Flat-panel LCDs will outship traditional CRT monitors this year, according to analyst firm IDC, but severe shortages are already plaguing the UK channel.
IDC has claimed flat-panel displays are flooding the market, eroding further the position of CRTs. By the end of 2004 they will overtake CRTs in unit shipments. By 2007 global shipments of LCDs will top 119 million, versus 30 million CRTs.
A early as next year, 17in LCD panels will replace 15in models as the biggest seller.
"There's a universal attraction to these thinner, lighter displays," said Jennifer Gallo, analyst at IDC's displays and projectors service.
"Throw out an appealing price point to the masses and you've got a formula for shaking up the marketplace."
Mike Farrah, senior business manager for AV and displays at broadline distributor Ingram Micro, said: "Our sales ratio has been 80 per cent LCDs to 20 per cent CRTs over the past 12 months.
"You can expect that gap to widen as the year progresses. There will still be a market for CRTs but it will be a price-driven purchase."
Despite the projected dominance of flat-panel LCDs in more advanced markets, IDC claimed the CRT is expected to live on in high volumes in less-developed countries.
Globally, IDC expects the flat-panel industry to follow the PC model, with the US as the main market until 2006, when it will be replaced by Asia-Pacific.
Although flat-panel demand is high, supplies of lower-end products are already thinning as manufacturers concentrate on higher-value products.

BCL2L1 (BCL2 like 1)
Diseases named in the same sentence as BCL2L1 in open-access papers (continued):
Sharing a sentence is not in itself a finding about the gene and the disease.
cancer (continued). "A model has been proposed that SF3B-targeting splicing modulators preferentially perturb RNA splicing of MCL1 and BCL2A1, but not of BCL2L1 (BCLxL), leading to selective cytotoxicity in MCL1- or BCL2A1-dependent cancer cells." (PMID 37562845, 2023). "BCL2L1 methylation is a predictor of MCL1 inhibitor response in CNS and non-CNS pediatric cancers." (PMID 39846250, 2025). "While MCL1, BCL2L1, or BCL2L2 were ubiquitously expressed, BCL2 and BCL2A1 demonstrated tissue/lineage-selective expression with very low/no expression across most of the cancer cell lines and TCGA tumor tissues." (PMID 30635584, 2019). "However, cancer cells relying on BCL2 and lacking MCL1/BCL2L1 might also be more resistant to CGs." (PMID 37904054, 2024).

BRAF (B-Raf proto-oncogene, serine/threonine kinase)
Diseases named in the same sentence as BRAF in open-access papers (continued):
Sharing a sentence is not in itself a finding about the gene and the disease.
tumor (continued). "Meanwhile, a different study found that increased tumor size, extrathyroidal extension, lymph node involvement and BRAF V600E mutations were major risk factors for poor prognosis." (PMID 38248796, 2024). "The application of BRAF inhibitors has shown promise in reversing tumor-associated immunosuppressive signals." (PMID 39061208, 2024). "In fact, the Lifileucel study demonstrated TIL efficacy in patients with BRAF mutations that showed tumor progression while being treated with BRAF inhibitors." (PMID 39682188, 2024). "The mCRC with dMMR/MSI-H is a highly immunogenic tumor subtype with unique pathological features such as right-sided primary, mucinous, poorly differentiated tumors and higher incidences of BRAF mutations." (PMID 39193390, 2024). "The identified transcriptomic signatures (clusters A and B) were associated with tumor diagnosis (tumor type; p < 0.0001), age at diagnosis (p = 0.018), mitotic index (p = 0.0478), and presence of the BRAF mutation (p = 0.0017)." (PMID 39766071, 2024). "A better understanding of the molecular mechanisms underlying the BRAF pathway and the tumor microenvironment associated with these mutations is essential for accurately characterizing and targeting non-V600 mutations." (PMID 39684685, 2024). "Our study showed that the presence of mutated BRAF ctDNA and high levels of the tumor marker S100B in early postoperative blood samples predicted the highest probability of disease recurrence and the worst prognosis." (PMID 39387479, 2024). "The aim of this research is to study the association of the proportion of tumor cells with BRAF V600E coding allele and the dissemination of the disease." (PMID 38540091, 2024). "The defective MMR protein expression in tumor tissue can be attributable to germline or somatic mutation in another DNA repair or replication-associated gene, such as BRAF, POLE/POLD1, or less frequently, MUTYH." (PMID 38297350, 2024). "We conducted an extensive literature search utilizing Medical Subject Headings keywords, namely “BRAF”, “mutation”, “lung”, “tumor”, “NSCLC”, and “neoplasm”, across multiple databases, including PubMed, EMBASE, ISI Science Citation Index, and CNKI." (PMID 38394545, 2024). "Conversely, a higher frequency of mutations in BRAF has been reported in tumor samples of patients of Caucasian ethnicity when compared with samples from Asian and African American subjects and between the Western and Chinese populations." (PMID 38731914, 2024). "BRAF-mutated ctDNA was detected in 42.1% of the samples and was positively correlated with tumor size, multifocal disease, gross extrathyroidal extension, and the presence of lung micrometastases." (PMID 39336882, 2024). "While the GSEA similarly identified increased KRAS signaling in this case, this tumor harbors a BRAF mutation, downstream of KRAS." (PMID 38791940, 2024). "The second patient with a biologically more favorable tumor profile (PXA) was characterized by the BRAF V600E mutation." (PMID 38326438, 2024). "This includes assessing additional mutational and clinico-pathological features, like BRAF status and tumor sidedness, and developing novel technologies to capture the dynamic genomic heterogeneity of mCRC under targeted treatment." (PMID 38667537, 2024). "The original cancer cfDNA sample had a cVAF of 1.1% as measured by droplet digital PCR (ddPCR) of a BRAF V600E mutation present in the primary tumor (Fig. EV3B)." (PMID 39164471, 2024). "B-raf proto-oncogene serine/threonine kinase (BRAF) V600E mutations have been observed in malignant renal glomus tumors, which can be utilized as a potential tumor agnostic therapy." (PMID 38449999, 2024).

The predicted explosion this year of LCD TVs and the continued rise of notebooks is expected to swallow much of the lower-end panels, effectively killing off 15in LCD flat panels.
"We have our own brand of panels and this has helped our supply over the past six months," Farrah said. "But right now there is a serious shortage of 15in panels, which is starting to extend to the 17in space as well.
"Customers have had to make the choice of waiting for 15in panels to arrive or to move up to 17in models. Most have opted for trading up." [email protected]
UK-based MSP snaps up Qunifox, bolstering its Benelux arm to 125 employees
Credit guru Eddie Pacey emphasises that good credit control is vital as he reminisces on a case involving an Essex-based reseller
Customers offered trade-in discount of up to 30 per cent as part of vendor's new channel recruitment programme
From whaling and USB attacks to third-party exploitation, what will be the biggest threats facing end users next year? We asked execs at eight cyber-security resellers and consultancies to name their picks